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Let’s Judge the Current Minnesota State Flag Finalists

Plus how Frey took his L, Dinkytown deathwatch, and Minneapolis tower history in today's Flyover news roundup.

Twitter: @bbierschbach

Welcome back to The Flyover, your daily digest of what local media outlets and Twitter-ers are gabbing about.

Flag Finalists Fail

Sadly, it appears only one of the goofiest designs (two-headed mutant loon) approached the finish line Tuesday as state officials whittled down the crop of 2,000+ submissions for a new Minnesota flag to 126 semi-finalists. Through a bizarre piano-scored ritual akin to choosing a new pope, five finalists will eventually be selected by the State Emblems Redesign Commission.

When, exactly? "Omg no idea," a weary reporter on the scene inside the Minnesota Senate Building tells Racket. "They are definitely doing another round of voting." (The 13-member commission has until January 1 to submit final designs that showcase "Minnesota's enduring values and aspirations" to the Legislature.) In the meantime, let's subject the nine remaining flag hopefuls to immediate and harsh criticism.

Dear god, how achingly boring! Not a showstopper in the bunch. What a dismal, graphic-design intern-level display of vexillological mundanity. Woof. And, as noted by Bierschbach's followers, the submerged star option is effectively the Somali flag and the middle one in the bottom row is a dead ringer for Duluth's. The leading state seal candidate, meanwhile, feels ripped off from the state lottery's logo; these icon-y, minimalist, illo-based branding conventions that took hold over the past dozen years or so must be stopped—bring back maximalism! Bad job, everyone involved. And to think, we could have rallied around the good dog...

Update, 9:52 p.m.: The quilt star one (bottom right) is growing on me.

How Frey's $15M Cop Carrot Got Smushed

Last week Minneapolis Mayor Jacob Frey barreled into a special City Council meeting, one that would decide whether to gift MPD more than $15 million intended for recruitment and retention bonuses. As far dealmaking political tacticians go, Frey proved to be no Wilbur D. Mills; the council rejected Frey and MPD Chief Brian O'Hara's proposal by a 8-5 vote.

How'd it all go down? MinnPost's Mohamed Ibrahim published a blow-by-blow account today, in which learn that the mayor's coalition of HR executives, cop bosses, and council toadies couldn't get past a progressive council coalition that felt blindsided by the plan. What's more: The $15.3 million handout would've blown through most of a one-time, $19 million public safety investment granted by the Minnesota Legislature.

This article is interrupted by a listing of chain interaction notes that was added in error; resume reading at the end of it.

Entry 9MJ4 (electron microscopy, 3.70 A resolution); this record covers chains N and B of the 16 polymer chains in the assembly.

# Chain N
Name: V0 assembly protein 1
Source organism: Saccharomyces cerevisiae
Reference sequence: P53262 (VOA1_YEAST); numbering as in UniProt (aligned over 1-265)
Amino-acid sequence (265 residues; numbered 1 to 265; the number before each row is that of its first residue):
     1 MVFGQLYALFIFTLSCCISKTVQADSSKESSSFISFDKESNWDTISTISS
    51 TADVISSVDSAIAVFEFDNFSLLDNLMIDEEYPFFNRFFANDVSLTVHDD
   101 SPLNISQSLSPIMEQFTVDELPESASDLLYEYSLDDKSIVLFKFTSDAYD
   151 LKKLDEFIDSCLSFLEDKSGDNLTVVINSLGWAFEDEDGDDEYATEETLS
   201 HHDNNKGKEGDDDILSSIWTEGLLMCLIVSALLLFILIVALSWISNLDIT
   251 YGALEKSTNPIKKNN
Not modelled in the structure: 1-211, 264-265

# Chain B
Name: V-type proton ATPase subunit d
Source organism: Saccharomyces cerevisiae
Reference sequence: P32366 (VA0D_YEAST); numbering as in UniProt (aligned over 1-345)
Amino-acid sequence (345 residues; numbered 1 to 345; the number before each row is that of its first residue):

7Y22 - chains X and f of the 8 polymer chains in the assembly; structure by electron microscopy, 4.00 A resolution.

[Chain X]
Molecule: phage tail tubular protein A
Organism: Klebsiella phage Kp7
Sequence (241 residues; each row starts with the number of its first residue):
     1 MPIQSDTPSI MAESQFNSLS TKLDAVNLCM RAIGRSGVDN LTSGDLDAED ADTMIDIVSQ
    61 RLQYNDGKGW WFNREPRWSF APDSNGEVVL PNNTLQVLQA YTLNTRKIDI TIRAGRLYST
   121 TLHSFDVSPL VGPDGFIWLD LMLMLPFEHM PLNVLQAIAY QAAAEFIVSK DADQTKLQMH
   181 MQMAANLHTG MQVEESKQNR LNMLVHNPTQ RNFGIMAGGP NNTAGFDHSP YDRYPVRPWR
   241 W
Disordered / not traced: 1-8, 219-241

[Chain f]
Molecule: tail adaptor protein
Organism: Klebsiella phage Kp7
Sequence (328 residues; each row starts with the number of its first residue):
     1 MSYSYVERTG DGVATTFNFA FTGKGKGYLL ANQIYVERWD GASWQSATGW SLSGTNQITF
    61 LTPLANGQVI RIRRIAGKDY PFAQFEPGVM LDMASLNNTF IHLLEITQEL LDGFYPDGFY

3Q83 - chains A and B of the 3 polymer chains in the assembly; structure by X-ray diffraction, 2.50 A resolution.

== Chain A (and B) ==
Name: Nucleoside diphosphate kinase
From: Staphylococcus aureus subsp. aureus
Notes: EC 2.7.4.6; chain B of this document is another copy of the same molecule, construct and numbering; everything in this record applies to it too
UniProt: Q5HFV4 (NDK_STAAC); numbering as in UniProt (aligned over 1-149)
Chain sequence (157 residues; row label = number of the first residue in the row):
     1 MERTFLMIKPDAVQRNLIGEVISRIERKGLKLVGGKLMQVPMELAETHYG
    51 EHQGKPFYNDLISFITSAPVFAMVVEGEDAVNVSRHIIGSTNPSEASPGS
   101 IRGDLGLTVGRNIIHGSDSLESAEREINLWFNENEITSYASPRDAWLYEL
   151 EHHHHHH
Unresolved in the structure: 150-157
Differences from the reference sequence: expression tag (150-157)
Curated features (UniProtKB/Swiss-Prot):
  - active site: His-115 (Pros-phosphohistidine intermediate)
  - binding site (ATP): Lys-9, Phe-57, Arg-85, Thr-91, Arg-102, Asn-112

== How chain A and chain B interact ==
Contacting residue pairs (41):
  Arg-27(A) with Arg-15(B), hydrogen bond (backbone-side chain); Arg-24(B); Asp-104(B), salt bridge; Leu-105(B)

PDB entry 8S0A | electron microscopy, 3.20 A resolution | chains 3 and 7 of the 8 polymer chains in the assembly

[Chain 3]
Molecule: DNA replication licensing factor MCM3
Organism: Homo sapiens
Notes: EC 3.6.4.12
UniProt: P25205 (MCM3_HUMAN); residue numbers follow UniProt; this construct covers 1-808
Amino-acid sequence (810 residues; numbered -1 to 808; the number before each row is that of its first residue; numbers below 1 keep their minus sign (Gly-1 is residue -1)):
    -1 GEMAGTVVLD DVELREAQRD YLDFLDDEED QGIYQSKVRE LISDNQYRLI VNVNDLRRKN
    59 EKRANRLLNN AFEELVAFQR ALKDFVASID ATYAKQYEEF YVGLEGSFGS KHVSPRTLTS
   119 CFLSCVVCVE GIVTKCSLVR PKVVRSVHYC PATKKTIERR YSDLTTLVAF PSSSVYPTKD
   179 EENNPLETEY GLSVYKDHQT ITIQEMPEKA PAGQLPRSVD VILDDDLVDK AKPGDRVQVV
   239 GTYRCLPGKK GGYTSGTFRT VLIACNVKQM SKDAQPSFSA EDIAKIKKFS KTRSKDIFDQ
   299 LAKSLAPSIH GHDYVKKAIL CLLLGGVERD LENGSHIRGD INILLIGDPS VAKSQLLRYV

"When he came to us last week with a plan to walk on this letter of agreement that is before us today, outside the normal budget process, we were stunned,” says Ward 11 Council Member Emily Koski. "The mayor has given no indication in the last six months that he was willing to collaborate... To be clear, I will not bow to fear or manipulation tactics and make a decision outside our normal process." MinnPost's story paints the picture of hubristic Strong Mayor who'll have to be more wise with his political capital among more skeptical city leaders—read the whole thing here.

DINKYTOWN DEATHWATCH: Still Alive

So reports a new deeply reported feature from the Minnesota Daily's Jack O'Connor. But, we learned, the once-quirky University of Minnesota-adjacent neighborhood is becoming increasingly dominated by chain businesses; rents are the rise as 59% of the area's shops, restaurants, and apartments have been acquired by non-independent owners. “We don’t want to turn into a completely chained-operated neighborhood,” says Tony Nicklow, the titular owner of Tony's Diner. “That would be a nightmare.”

Cover your ears, density-freaks, because Kristen Eide-Tollefson, owner of The Book House and cofounder of Preserving Historic Dinkytown, says the recent influx of glitzy new apartment complexes replacing historic buildings is killing the cultural character of Dinkytown. "The old buildings hold memories for every, every generation of students and alumni," she says. (Old-timers familiar with the 1970 Dinkytown Uprising know these concerns are not new.) Alison Kirwin has worked at Al's Breakfast for almost 30 years, and today she owns the beloved breakfast nook. “It went from being a place that was functional all by itself to a place that people only come to eat," she says of Dinkytown circa 2023.

Curious how the reimagined “Drunk Donald’s" plays into these trends? Stay tuned for our full review, which'll drop tomorrow.

Did Fuddy-Duddies Topple Terrific Tower?

Did you know a 30-foot structure resembling a mini version of Duluth's Enger Tower once stood at Farview Park in north Minneapolis? The lil stone cutie "offered majestic views" for decades after its creation in 1889, according to the Minneapolis Park and Recreation Board. Why'd we topple the tower? Apparently its winding iron staircase had been shut down for several before its 1960 demolition, and the reason for its demise may annoy you: “Midnight beer drinkers who left a good deal of noise and muss behind them" bothered the neighbors, per a 1958 newspaper article. Great job, middle-century Minneapolitan dorks! A steal and copper sculpture by artists Norman Anderson and Katherine Schaefer, intended to be homage to the castle-like beaty that once stood at 621 N 29th Ave., has existed in the tower's onetime footprint since 2005.

Minneapolis Park and Rec Board

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